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I wonder whether hotels in California have a legal obligation to disclose prior reports of bed bug presence, if a potential customer enquires about it.

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    Why would they possibly have such an obligation? It's the past, and it will not necessarily have relevance to whether bugs are there now.
    – Greendrake
    Aug 23, 2021 at 6:07
  • @Greendrake bed bugs are notoriously difficult to get rid off. Aug 23, 2021 at 6:13
  • Difficult, not impossible. If such an obligation existed, it would implicitly endorse the truth of the statement "if bugs were there in the past, they're likely there now". I would therefore be very surprised if it existed.
    – Greendrake
    Aug 23, 2021 at 6:17
  • Hotels are actually pretty good at getting rid of bed bugs, since they can seal off a room for long-term treatment. They're notoriously difficult to get rid of at home, because, well, you still need a place to sleep.
    – Sneftel
    Aug 23, 2021 at 9:30

1 Answer 1

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Jusrisdiction:

In E&W this might be covered by the Consumer Protection from Unfair Trading Regulations 2008.

Legal framework

Regulation 3(1) prohibits "unfair commercial practices".

Regulation 2(1) defines a commercial practice as:

any act, omission, course of conduct, representation or commercial communication (including advertising and marketing) by a trader, which is directly connected with the promotion, sale or supply of a product to or from consumers, whether occurring before, during or after a commercial transaction (if any) in relation to a product;

Regulation 3(4)(b) provides that "a commercial practice is unfair if it is a misleading omission under the provisions of regulation 6"

Regulation 6(1) provides that:

a commercial practice is a misleading omission if, in its factual context, taking account of the matters in paragraph (2), (a) the commercial practice omits material information, (b) the commercial practice hides material information, (c) the commercial practice provides material information in a manner which is unclear, unintelligible, ambiguous or untimely, [...], and as a result it causes or is likely to cause the average consumer to take a transactional decision he would not have taken otherwise.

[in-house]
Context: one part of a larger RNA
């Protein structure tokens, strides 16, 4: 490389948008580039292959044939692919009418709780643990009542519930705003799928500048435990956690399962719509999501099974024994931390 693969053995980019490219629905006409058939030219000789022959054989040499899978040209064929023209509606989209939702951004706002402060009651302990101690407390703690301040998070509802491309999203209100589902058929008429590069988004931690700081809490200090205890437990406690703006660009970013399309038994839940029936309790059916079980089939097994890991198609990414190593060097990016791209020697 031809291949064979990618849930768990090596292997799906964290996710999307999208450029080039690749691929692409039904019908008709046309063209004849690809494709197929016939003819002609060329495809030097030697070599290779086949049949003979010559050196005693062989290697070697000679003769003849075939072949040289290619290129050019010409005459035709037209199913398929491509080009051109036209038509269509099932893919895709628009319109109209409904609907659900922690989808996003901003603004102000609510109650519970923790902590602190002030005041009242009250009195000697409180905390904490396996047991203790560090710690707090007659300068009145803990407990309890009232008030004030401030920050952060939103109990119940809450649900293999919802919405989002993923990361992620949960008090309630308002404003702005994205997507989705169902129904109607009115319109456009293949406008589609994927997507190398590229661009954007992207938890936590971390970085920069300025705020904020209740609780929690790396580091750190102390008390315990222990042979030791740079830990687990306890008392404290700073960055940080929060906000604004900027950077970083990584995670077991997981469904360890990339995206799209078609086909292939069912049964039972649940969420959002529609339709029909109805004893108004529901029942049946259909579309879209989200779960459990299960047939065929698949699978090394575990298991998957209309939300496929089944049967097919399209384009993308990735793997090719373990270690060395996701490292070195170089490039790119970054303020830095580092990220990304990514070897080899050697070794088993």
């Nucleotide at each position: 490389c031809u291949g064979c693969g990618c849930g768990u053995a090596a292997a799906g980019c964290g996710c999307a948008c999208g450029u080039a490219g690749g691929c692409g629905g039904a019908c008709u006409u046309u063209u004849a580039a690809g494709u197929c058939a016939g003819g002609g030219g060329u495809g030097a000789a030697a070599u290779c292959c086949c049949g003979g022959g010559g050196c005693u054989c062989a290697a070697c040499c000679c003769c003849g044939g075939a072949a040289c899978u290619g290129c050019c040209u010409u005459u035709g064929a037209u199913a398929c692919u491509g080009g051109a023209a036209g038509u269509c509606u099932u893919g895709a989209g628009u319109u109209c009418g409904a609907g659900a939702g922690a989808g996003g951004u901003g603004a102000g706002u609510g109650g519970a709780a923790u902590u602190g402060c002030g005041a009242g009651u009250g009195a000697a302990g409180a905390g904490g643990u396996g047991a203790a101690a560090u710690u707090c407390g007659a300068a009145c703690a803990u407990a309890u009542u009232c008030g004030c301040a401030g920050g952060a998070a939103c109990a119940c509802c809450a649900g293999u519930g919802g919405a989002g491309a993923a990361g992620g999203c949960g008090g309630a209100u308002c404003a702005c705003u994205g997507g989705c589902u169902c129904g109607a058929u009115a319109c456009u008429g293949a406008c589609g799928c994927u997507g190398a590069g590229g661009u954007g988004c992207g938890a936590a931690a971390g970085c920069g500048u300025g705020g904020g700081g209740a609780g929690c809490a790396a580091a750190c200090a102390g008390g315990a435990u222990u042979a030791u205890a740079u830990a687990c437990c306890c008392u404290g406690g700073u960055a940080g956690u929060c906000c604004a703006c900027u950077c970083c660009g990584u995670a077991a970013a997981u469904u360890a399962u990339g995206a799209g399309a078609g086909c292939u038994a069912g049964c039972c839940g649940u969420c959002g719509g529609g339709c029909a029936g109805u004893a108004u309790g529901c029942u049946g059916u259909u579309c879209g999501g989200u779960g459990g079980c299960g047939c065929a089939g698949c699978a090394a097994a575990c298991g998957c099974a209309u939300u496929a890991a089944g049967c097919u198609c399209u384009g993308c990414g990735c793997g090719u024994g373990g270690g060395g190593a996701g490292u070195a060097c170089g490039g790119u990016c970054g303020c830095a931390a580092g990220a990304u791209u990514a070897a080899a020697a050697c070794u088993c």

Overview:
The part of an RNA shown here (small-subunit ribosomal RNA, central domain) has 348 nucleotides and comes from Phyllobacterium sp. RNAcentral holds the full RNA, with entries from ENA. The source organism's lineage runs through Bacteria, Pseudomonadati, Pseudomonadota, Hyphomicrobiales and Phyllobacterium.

The "matters in paragraph (2)" includes, inter alia, "all the features and circumstances of the commercial practice".

Finally, regulation 6(3) provides that "material information" includes "the information which the average consumer needs, according to the context, to take an informed transactional decision".

Application to facts

The issue will be:

  1. Whether the omission (of prior bed bug reports) is an omission of information which the average consumer needs to take an informed decision to go ahead with staying at the hotel.
  2. Whether the omission causes or is likely to cause the average consumer to decide to stay at the hotel when they wouldn't have chosen to do so had they known about the prior bed bug reports.
  3. Whether the above points still hold considering the factual context, and features, and circumstances of the commercial practice.

If the bed bug report was from yesterday, and the hotel have not yet taken any pest control measures, then arguably this is information which you need to make an informed decision, and you might not have chosen to stay in the hotel had you known.

On the other hand, if the bed bug report was from weeks ago and the hotel have verified that there is no longer any bed bug presence, then considering the factual context it seems unlikely that this is information which you need in order to make an informed choice.

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  • Ah, I was looking under the H&S regs to no avail.
    – user35069
    Aug 23, 2021 at 11:51

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